In our last installment, we talked about delving into your experience as a player to come up with new ideas for grooves. We’re going to expand on the subject a little more by looking at an experience I had while rehearsing with Robben Ford And The Blue Line. We were trying to figure out what type of groove should be used on a tune called “Real Man.” Roscoe Beck, our bass player, suggested using a rhumba. I looked at him and said, “Are you kidding?” He said, “No, just try it.” I figured I’d give it a shot, and took the standard rhumba pattern and added very little to it to give it a little heavier groove (Ex. 1). When we got to the guitar solo section I changed the pattern a little bit so I could use the ride-cymbal bell (Ex. 2). This gave the groove a little lift behind the solo. This particular beat can be heard on the CD entitled Robben Ford And The Blue Line on Stretch Records (plug! plug!). The tune was written by John Hiatt.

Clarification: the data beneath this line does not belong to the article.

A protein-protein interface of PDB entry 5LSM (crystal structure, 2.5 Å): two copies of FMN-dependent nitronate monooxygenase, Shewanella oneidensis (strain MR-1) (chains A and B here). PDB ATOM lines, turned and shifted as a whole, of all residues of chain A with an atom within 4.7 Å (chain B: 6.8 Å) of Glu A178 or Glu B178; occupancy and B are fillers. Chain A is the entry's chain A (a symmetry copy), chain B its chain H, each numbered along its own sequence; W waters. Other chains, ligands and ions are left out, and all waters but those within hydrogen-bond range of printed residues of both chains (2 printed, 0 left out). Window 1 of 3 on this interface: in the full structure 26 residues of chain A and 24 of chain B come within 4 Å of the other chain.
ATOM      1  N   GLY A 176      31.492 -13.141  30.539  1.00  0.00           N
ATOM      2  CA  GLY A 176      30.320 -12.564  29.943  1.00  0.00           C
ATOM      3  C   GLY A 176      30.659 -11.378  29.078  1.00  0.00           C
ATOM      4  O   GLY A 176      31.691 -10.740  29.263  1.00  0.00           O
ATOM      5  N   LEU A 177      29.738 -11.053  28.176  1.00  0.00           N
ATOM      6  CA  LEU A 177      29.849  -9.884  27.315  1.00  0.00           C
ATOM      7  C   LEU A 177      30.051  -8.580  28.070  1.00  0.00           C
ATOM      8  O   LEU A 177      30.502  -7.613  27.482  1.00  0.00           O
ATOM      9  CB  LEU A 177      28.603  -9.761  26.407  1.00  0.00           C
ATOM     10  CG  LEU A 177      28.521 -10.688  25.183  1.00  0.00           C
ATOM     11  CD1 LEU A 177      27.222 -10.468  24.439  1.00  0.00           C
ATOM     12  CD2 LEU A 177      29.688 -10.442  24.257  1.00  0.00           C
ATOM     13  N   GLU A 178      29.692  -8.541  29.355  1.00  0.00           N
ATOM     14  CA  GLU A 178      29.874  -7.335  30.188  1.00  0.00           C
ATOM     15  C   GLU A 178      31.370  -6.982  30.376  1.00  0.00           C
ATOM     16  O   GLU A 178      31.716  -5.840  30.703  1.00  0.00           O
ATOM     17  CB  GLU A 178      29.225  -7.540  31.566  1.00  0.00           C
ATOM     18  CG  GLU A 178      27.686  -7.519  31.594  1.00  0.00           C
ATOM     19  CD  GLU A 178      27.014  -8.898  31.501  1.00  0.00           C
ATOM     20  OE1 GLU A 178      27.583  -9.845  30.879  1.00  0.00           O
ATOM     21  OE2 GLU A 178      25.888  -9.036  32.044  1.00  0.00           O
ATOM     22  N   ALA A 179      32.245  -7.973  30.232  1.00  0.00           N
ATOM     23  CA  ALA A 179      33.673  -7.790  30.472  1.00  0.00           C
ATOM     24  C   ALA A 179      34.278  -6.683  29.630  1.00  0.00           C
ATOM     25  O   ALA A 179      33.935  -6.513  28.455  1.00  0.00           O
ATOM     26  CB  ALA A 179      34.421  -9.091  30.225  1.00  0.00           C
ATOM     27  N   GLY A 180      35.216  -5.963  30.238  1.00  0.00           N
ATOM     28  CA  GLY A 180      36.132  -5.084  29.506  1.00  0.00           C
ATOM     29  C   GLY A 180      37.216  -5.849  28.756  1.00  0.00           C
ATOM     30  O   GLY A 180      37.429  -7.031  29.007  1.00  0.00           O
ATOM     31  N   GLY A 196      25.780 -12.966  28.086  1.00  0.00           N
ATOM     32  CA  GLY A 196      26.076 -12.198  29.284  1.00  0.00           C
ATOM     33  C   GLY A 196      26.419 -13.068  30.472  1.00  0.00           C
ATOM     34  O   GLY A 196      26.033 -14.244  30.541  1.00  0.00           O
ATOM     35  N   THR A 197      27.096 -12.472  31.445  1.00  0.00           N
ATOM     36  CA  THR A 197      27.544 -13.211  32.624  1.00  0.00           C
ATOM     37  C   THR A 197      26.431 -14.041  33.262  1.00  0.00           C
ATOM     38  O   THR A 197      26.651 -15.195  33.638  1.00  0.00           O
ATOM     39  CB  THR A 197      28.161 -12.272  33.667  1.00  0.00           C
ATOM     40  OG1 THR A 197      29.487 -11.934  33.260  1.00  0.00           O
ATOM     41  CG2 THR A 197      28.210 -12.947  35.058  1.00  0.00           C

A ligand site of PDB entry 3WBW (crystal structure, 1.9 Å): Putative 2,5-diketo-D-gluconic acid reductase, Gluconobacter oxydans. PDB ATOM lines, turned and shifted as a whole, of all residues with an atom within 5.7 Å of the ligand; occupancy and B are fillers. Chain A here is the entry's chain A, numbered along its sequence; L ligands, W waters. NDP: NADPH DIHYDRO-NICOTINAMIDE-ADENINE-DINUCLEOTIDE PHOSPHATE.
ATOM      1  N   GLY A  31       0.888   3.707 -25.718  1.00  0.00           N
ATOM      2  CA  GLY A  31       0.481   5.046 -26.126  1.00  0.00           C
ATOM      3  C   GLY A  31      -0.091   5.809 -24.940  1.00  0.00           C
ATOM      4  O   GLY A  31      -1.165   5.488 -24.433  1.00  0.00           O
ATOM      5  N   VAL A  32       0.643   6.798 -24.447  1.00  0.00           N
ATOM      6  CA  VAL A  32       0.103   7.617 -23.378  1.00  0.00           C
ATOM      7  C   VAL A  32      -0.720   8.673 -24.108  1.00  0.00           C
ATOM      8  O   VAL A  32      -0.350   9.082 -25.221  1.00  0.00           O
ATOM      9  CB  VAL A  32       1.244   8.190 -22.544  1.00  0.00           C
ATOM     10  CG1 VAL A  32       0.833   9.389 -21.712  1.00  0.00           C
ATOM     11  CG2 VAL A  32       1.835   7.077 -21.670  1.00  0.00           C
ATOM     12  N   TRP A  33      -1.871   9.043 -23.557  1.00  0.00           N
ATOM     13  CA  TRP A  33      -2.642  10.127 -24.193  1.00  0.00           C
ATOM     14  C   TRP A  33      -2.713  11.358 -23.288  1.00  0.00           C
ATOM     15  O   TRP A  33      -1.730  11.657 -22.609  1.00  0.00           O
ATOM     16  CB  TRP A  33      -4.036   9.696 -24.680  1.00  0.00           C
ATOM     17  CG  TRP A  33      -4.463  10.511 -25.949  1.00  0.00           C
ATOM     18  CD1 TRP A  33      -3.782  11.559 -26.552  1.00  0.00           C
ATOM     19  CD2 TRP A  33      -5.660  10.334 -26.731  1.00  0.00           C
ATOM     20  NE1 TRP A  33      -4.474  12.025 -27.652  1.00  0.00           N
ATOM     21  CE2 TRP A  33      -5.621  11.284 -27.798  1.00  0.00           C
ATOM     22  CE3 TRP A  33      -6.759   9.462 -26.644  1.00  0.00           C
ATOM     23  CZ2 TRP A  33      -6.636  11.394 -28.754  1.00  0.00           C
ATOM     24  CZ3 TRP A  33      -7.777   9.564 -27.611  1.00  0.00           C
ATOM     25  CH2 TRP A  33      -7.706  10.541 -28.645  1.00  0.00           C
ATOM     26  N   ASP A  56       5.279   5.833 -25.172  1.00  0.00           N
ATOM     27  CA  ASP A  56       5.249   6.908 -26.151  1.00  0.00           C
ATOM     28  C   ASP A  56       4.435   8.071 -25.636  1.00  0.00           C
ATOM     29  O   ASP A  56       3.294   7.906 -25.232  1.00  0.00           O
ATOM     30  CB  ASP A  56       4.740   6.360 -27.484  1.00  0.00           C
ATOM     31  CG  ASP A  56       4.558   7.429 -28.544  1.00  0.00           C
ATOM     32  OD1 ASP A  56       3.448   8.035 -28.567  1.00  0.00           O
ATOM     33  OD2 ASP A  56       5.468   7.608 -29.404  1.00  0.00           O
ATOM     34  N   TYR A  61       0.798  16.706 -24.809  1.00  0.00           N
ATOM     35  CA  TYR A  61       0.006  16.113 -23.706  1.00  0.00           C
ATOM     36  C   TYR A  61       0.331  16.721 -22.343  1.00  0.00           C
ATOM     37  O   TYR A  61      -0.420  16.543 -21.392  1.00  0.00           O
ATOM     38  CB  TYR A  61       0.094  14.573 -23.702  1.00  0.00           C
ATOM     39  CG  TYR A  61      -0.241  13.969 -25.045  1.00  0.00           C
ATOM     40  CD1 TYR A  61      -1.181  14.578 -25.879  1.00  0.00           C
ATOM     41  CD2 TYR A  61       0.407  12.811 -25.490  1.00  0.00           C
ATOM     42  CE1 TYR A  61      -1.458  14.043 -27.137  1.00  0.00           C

We play a tune on the Blue Line gigs called “Lovin’ Cup.” We tried this tune out at a sound check. Robben started playing the guitar part, then I came in with a drum groove. We played for a minute, then Robben stopped the band. He told me that the drum part was too slick and started singing a rhythm that closely resembled the snare drum part in Ex. 3. Then Roscoe sang the cymbal part. I translated what they were singing onto the drums and came up with the part in Ex. 3. When we started the tune up again it began to feel good. This is a good way to get a tune to feel right when you don’t know what to play. Let your band mates sing a rhythm to you and then translate it onto the drums. Simple, really, but effective.